Apple + IBM, Part 4

Apple + IBM, Part 1

Apple’s first significant partnership with IBM (that I know of) is formed with the AIM (Apple, IBM, Motorola) alliance in 1991 – several years after Steve Jobs’ unceremonious exit from Apple Computer.

Its goal – to challenge Intel/CISC with RISC processors based on “PowerPC” architecture.


Apple + IBM, Part 2

“Despite” his 12-year tenure as an IBMer, plus several months at Compaq to top it off, Steve Jobs hires Tim Cook to oversee worldwide operations in 1998 “anyway”. (I’ll be here all week.)

A tech rebel exec with a very keen (maybe even fairly recently acquired) business sense, hiring an operations expert with a self-evident rebellious streak. That original partnership still seems to be paying dividends to this day. (Pun intended.)


Apple + IBM, Part 3

IBM leads Apple into the 64-bit era with the PowerPC 970 chip in 2003 (a POWER4 derivative). And although G5 never finds its way into a PowerBook (the final G5-based products shipped until 2006), it undoubtedly helps Apple along for a time, as well as furthering IBM’s chip development efforts (though somewhat modestly – IBM was an $89B company in fiscal 2003, with $2.546B in OEM hardware revenues which included sales of semiconductors).

Also in 2003, a company by the name of Palo Alto Semiconductor was founded, for the purpose of developing “PWRficient” processors based on the Power Architecture.

Apple acquires P. A. Semi in 2008, according to Jobs, to work on SoCs for iPhones and iPods. And despite acqui-hired talent leaving over the years, it seems at least a few former P. A. Semi employees still work at Apple. In fairly important-sounding roles such as “CAD Engineer at Apple”, “Engineering Program Manager at Apple”, and “Vice President, CPU, GPU Design & Manufacturing”.


Apple + IBM, Part 4

Fast forward to today.

Apple’s still on the upswing – though profit growth has stalled since the iPhone 4S era (topping out at $41.7B in fiscal 2012, ttm net income currently $37.7B), and revenue growth is slowing as Apple tops $170B in sales per year. IBM’s still a force in tech, and earnings are comparatively steadier, but revenues ($99.7B in fiscal 2013) are still off from their about $107B peak in 2011 – which in turn wasn’t much growth from its previous revenue peak of $104B in 2008.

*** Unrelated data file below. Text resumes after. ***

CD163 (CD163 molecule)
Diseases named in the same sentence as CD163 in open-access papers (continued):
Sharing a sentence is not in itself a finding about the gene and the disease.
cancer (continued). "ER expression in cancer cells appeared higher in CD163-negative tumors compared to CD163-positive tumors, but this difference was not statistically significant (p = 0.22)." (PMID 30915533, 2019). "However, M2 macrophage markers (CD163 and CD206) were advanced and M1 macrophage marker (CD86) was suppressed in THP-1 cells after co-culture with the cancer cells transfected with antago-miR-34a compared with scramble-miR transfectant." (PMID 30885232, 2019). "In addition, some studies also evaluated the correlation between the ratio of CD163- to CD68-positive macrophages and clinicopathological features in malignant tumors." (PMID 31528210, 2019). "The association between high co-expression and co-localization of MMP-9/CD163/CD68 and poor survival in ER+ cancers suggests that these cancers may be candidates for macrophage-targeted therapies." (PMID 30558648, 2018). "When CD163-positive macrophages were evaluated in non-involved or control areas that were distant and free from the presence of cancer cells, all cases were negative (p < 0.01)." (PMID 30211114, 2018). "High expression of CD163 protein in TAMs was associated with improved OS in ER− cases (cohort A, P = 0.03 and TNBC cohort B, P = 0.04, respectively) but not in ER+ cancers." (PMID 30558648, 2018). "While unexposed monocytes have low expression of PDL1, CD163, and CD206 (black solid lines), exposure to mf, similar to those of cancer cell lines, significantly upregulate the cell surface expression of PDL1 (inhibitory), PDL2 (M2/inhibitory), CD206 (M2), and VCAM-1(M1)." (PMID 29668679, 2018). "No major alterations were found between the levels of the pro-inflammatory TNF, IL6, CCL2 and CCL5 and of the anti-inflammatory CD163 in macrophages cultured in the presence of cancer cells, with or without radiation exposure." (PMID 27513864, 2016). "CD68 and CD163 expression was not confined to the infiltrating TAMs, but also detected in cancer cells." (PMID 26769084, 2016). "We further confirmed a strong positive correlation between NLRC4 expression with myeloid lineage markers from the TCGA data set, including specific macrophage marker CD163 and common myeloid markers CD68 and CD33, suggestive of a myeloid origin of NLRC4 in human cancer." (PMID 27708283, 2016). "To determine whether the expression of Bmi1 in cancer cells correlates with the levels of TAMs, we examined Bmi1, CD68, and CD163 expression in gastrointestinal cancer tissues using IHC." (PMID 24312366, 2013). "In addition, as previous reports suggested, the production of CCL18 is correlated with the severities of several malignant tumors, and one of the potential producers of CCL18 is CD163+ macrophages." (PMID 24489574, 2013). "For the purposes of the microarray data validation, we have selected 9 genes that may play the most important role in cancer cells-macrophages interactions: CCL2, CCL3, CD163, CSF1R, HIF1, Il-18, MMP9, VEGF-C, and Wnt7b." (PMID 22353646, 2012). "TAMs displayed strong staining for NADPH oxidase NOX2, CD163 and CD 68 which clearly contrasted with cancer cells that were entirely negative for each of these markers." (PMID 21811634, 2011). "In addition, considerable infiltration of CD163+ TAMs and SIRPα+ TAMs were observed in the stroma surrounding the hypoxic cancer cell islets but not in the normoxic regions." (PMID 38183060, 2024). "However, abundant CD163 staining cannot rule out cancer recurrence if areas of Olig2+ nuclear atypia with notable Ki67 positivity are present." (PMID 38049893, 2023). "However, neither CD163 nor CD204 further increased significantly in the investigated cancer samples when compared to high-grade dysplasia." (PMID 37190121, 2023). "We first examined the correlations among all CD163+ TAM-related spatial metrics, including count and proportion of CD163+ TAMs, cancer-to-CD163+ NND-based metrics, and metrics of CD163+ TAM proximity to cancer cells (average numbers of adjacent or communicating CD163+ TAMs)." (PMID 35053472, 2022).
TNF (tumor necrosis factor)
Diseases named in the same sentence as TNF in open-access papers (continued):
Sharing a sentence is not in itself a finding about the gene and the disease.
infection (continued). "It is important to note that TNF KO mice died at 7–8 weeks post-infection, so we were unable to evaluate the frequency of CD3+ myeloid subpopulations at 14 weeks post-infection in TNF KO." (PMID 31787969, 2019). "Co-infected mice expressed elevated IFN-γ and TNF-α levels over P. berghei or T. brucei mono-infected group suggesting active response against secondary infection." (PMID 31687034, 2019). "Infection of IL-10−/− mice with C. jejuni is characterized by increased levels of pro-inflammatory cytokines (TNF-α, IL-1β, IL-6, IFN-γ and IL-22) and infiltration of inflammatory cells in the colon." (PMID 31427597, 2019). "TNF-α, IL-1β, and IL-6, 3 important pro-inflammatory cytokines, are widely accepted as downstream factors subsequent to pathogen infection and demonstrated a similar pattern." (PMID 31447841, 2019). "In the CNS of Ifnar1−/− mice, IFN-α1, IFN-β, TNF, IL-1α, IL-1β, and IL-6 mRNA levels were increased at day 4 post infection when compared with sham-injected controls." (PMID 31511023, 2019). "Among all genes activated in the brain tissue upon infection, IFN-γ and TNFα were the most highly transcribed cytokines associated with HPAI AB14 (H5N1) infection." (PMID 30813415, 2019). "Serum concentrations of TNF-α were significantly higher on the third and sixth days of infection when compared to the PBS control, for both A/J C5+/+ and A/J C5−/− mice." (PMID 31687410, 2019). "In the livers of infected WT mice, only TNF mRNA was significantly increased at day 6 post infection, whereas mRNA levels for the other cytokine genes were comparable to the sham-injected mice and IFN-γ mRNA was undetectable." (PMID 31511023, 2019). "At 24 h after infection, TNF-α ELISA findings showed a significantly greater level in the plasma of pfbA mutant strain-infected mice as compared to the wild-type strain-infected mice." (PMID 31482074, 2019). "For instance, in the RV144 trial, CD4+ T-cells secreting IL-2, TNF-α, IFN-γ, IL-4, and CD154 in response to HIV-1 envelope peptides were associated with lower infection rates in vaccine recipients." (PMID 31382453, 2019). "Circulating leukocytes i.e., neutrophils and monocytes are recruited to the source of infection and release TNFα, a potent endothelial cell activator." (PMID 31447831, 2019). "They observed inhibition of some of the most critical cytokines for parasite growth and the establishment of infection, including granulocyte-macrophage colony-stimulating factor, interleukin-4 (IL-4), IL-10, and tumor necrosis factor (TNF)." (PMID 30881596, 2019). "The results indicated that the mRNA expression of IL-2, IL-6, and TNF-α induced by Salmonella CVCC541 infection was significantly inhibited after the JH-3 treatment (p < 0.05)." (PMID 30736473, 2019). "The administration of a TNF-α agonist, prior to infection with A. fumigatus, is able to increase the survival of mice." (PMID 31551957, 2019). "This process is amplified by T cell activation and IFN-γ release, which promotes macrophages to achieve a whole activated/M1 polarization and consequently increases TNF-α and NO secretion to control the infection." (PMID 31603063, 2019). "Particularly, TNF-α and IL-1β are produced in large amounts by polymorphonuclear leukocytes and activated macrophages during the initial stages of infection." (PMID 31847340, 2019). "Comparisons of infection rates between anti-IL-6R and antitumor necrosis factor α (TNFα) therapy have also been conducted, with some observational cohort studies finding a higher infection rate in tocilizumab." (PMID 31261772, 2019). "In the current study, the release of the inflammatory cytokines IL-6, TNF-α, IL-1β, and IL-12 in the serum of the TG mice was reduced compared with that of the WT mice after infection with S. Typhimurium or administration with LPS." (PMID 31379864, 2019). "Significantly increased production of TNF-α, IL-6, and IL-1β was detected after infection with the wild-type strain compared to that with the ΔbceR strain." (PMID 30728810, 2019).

IBM seeks growth in its services and support business (etc.), and plans to deploy up to 100,000 employees in this new partnership (out of 431,000 as per its 2013 annual report). IBM will apparently become a (custom) iPhone and iPad reseller in the process – even an iOS enterprise developer working with Apple’s own teams.

Apple, though potentially being seen as “giving the cold shoulder” to other big data companies it could have partnered with, gains exclusive access to IBM’s enterprise sales channels around the world, including China and India. And since the initiative includes iPhone as well as iPad, that probably means an additional connection point to celcos such as China Mobile and Bharti Airtel.

As a “side benefit”, Apple’s launched a new “AppleCare for Enterprise” 24/7 support service (on-site service provided by IBM), which, in that context, translates to high-margin, recurring revenue service contracts. (Something tells me some – maybe all? – AppleCare offices are about to get some upgrades to handle the new business.)


Apple + IBM. A relationship that actually gets stronger as the years roll on. Who would’ve thought?

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